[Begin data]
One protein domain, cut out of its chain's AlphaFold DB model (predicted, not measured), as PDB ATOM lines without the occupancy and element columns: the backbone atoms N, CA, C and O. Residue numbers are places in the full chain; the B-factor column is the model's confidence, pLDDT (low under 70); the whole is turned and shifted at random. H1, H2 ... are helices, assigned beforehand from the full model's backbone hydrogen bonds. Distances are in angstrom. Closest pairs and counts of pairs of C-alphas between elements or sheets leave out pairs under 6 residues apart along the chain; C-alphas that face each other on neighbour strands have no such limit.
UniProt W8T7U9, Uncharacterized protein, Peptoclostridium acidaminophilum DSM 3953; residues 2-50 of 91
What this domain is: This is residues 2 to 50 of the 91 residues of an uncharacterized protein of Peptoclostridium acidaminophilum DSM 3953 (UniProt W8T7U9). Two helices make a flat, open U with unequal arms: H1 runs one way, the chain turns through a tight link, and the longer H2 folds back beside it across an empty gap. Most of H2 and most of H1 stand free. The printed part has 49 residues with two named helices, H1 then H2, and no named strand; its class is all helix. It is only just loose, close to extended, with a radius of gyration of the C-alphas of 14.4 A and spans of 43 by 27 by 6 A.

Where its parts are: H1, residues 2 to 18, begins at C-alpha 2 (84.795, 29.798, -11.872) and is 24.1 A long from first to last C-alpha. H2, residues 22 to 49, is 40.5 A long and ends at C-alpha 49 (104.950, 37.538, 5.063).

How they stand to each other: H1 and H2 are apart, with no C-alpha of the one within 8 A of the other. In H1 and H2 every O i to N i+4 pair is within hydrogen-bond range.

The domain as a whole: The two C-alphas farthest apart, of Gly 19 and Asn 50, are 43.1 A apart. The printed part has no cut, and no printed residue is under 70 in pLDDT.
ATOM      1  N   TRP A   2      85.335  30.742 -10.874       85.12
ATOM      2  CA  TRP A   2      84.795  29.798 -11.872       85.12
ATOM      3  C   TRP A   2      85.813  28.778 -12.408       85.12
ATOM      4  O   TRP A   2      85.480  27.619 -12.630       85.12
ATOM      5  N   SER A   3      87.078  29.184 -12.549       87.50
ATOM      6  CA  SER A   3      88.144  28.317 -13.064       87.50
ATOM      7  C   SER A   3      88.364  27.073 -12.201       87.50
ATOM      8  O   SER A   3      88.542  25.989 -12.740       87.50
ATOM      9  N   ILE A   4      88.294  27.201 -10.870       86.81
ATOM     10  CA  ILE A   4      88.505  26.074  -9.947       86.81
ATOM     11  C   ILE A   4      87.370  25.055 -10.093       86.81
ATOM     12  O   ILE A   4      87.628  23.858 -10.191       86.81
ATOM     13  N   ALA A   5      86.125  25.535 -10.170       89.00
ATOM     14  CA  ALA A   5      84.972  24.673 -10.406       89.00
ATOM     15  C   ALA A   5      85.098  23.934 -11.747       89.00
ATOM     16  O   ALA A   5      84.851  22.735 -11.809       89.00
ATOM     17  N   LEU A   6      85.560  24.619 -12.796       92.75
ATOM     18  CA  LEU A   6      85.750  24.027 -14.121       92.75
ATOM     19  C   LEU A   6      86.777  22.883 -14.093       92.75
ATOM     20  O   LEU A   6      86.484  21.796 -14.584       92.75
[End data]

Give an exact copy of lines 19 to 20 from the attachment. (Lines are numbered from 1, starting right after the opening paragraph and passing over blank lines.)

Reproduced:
ATOM     14  CA  ALA A   5      84.972  24.673 -10.406       89.00
ATOM     15  C   ALA A   5      85.098  23.934 -11.747       89.00